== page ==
CItizens of the Streets: Dispatch 1 “Framing Landscapes”
As mentioned in the syllabus, a side writing project (short, non-peer reviewed) will be a series of small assignments called “Citizens of the Streets,” inspired by the journalistic work of Paul Salopek who is walking the “global trail of the first humans who migrated out of Africa in the Stone Age”. Throughout his walk, Salopek records the stories of the places and people he intersects with during his journey. Find out more about Salopek’s writing at the following links: http://outofedenwalk.nationalgeographic.com/ and http://outofedenwalk.nationalgeographic.com/about/.
In a similar vein, you will be tasked with the assignment of recording some of your own walks in order to think thoughtfully about the topics, ideas, themes, etc. that emerge from your movement. Your introductory “Walk Home” was one of these initial walks. Now, you will be creating two more of these walks over the remaining weeks of the summer semester. These walks should not only focus on details and descriptions, but should also use those details and descriptions to put forth a thesis or claim. See more on how to do this type of work in the directions for your first dispatch below.
Dispatch 1 Description:
For your first dispatch, I want you to take a walk–any walk, even imaginatively–and reflect on the landscape that you observe around you by focusing on a specific structure you encounter during your walk. This single structure can be natural ( a river, a stream, a tree, a flower); it can be urban (a sign, a building, a poster, a car, an atm); industrial (a piece of machinery, a lamppost, a barricade, a fence); etc. In other words, the structure must be a singular object–i.e. something with shape that is not human or animal. I want you to use this structure (and your description of it) to reflect on some larger argument or claim. For example, in Paul Salopek’s entry “These Barren Plains Hold a Mystery No One Can Crack” (link to the article here “These Barren Plains”), the description of clusters of round rocks in western Kazakhstan becomes a reflection on how we make scientific or mythological sense of the environment around us. There is a beautiful argument emerging in Salopek’s details about the difference between hard scientific “facts” and the human observational or spiritual understanding of the landscape. In his description, Salopek shows how these two ways of knowing the landscape can be blurred, and that no one is more powerful or more accurate than the other. At the end of his essay, Salopek even ends on a note (similar to Linda Hogan) that knowledge about the environment often comes from listening more closely. When you are creating your own description of the landscape and structure that you observe on your walk, you will also need to craft an argument from those details.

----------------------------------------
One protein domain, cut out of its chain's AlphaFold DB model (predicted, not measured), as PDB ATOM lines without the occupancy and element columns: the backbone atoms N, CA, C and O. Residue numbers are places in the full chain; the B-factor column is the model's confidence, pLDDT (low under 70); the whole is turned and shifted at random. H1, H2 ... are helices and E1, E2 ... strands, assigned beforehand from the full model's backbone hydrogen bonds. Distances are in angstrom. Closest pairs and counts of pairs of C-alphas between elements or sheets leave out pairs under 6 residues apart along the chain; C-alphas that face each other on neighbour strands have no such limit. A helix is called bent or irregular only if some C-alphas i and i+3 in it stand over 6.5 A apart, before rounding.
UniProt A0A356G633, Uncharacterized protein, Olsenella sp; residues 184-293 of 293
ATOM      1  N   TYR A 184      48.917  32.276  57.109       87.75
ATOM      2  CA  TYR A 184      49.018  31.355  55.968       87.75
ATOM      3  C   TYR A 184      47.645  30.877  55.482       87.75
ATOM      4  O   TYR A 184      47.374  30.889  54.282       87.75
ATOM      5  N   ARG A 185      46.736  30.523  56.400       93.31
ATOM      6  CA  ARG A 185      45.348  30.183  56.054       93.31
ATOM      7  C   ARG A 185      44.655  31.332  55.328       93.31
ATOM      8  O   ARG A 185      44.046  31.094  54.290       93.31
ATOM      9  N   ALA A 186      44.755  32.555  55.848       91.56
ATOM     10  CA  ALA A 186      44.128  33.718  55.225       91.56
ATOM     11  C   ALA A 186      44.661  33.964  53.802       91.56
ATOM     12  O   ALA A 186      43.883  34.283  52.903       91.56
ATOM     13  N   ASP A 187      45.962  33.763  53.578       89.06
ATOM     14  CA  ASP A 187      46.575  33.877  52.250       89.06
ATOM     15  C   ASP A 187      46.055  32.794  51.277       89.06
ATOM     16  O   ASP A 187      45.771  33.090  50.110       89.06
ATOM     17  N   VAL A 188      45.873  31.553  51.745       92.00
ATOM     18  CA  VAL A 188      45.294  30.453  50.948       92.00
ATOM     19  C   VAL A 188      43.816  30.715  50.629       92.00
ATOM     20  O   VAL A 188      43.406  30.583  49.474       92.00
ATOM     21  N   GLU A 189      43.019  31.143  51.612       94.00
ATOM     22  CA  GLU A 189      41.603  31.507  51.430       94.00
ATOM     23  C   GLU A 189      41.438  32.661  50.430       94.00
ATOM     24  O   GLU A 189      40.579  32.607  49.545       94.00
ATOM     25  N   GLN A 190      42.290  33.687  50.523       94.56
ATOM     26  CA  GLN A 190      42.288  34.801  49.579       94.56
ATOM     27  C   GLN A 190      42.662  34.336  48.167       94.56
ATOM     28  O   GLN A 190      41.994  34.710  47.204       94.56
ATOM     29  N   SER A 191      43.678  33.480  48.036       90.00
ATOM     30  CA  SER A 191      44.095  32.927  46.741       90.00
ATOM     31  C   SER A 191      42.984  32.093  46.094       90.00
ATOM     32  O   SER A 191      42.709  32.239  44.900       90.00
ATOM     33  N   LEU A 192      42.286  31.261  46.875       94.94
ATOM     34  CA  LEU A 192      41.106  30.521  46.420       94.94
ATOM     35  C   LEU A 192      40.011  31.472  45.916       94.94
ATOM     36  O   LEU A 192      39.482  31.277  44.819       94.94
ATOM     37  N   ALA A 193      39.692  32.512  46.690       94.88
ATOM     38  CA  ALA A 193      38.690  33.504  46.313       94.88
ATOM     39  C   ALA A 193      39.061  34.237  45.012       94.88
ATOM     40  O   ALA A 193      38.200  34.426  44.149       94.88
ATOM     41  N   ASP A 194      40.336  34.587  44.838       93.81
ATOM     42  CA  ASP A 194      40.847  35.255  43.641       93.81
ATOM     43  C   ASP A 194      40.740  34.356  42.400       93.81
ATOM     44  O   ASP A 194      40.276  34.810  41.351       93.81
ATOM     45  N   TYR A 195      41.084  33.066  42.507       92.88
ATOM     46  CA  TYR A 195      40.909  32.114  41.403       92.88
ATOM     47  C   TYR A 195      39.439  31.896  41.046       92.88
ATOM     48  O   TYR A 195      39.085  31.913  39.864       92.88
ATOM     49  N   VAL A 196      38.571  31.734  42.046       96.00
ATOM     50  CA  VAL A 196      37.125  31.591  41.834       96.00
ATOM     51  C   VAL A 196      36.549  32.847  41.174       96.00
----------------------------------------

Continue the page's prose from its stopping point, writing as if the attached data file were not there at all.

A quick note on details. As you are writing, pay attention to using descriptive language. Notice how Salopek stays with his details when he observes the rock formations:
“They lie clustered by the dozen—by the hundreds, by the thousands. They are ruddy red, yellow-ochre, tan, black-gray. They feel iron-hard under the fingertips. Many appear to be almost unnaturally perfect: flawlessly round, as if produced by machines.”